Move into a neighborhood and there are bound to be growing pains. Build that neighborhood from the ground up around a vision of collective living and the list of surprises can run long.
Oakcreek Community opened about five years ago in Stillwater, Okla. Most of the original 12 residents (or "members") weren’t friends; in fact, many barely knew of each other. But they wanted to find a way to retire comfortably in the college town about an hour from Oklahoma City and not fall into the trap of loneliness and isolation.
"Just the thought of my kids putting me somewhere makes the hair on the back of my neck stand up," said Pat Darlington, a 66-year-old psychologist and the galvanizing force behind the community.
Soon after she learned about the concept of cohousing, a planned community that residents run together, a friend suggested she reach out to Kay Stewart, another Oakcreek resident, who at the time ran a home health care business.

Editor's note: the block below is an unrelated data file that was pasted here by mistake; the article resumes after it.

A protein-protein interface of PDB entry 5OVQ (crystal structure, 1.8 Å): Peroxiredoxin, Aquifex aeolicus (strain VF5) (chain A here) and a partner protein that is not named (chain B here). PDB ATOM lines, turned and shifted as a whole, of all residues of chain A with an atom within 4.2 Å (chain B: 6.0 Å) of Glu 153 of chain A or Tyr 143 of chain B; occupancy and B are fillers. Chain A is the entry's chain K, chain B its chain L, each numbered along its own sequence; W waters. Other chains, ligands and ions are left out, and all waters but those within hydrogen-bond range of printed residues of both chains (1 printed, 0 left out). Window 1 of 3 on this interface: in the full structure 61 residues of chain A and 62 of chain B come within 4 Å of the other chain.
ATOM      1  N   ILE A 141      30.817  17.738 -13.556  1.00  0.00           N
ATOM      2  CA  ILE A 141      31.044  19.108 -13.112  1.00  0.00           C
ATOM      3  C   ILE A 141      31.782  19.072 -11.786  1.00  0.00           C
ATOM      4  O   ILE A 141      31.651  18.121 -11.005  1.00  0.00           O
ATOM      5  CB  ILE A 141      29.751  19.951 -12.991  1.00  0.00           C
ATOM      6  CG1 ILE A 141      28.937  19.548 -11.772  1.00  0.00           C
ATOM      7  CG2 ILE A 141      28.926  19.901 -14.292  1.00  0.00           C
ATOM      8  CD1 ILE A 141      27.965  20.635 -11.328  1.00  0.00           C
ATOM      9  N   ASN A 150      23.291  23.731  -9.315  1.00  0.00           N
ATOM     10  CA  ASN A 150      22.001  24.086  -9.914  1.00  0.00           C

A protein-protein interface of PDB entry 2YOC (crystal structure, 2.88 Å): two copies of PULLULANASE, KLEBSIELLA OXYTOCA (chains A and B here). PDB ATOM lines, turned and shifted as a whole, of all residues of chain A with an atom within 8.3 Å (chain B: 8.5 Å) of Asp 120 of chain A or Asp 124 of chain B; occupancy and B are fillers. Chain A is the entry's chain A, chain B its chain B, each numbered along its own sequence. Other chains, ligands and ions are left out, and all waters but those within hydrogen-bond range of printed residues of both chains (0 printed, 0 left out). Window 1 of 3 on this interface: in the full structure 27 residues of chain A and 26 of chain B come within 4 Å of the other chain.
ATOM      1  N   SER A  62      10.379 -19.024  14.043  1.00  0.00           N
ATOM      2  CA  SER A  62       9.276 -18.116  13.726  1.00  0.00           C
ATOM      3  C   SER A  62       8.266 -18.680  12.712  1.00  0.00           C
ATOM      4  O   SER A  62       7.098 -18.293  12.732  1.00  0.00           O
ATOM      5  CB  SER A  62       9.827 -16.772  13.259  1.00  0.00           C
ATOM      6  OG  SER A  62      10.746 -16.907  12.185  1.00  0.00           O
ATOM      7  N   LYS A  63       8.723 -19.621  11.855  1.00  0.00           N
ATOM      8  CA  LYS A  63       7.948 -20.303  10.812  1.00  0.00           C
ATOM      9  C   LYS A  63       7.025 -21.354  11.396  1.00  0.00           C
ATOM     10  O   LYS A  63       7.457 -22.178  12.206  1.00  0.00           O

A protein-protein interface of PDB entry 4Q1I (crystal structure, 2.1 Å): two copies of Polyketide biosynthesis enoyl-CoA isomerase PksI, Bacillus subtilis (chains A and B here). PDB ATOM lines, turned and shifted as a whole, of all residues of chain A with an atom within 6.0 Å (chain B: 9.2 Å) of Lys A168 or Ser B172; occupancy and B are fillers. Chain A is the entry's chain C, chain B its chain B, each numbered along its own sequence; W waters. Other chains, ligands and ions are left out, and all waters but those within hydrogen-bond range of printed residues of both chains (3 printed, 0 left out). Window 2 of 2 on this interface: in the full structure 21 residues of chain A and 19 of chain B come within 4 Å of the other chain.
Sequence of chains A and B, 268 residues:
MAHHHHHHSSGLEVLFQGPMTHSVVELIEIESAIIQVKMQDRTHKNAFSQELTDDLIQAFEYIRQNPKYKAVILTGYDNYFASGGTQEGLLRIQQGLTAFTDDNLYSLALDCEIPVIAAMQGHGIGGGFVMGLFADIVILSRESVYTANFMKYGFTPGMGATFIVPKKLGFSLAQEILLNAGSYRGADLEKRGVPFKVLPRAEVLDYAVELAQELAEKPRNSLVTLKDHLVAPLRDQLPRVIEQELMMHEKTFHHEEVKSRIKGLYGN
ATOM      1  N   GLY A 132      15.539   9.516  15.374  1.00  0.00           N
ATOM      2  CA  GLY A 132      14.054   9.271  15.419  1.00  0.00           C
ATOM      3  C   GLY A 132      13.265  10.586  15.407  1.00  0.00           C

Stewart had spent her career dealing with aging, and the social, moral and emotional support that such a close-knit neighborhood seemed to promise instantly struck a chord. "I recognized right away that the feeling of community was the piece I’ve been missing all these years," said Stewart, 76.
The project was a leap of faith: If it succeeded, it would become the first cohousing community in Oklahoma. The original members invested their savings, hired architect McCamant & Durrett of Nevada City, Calif., and bought a 7½-acre wooded site with a creek (hence the name).
The plot was near restaurants, shops, walking paths and Oklahoma State University sports venues. Shovels hit the ground for the $5 million development in January 2012, and by that October, the first residents moved in, selling their large suburban homes to buy Oakcreek's much smaller ones. All the homes were occupied by March 2013.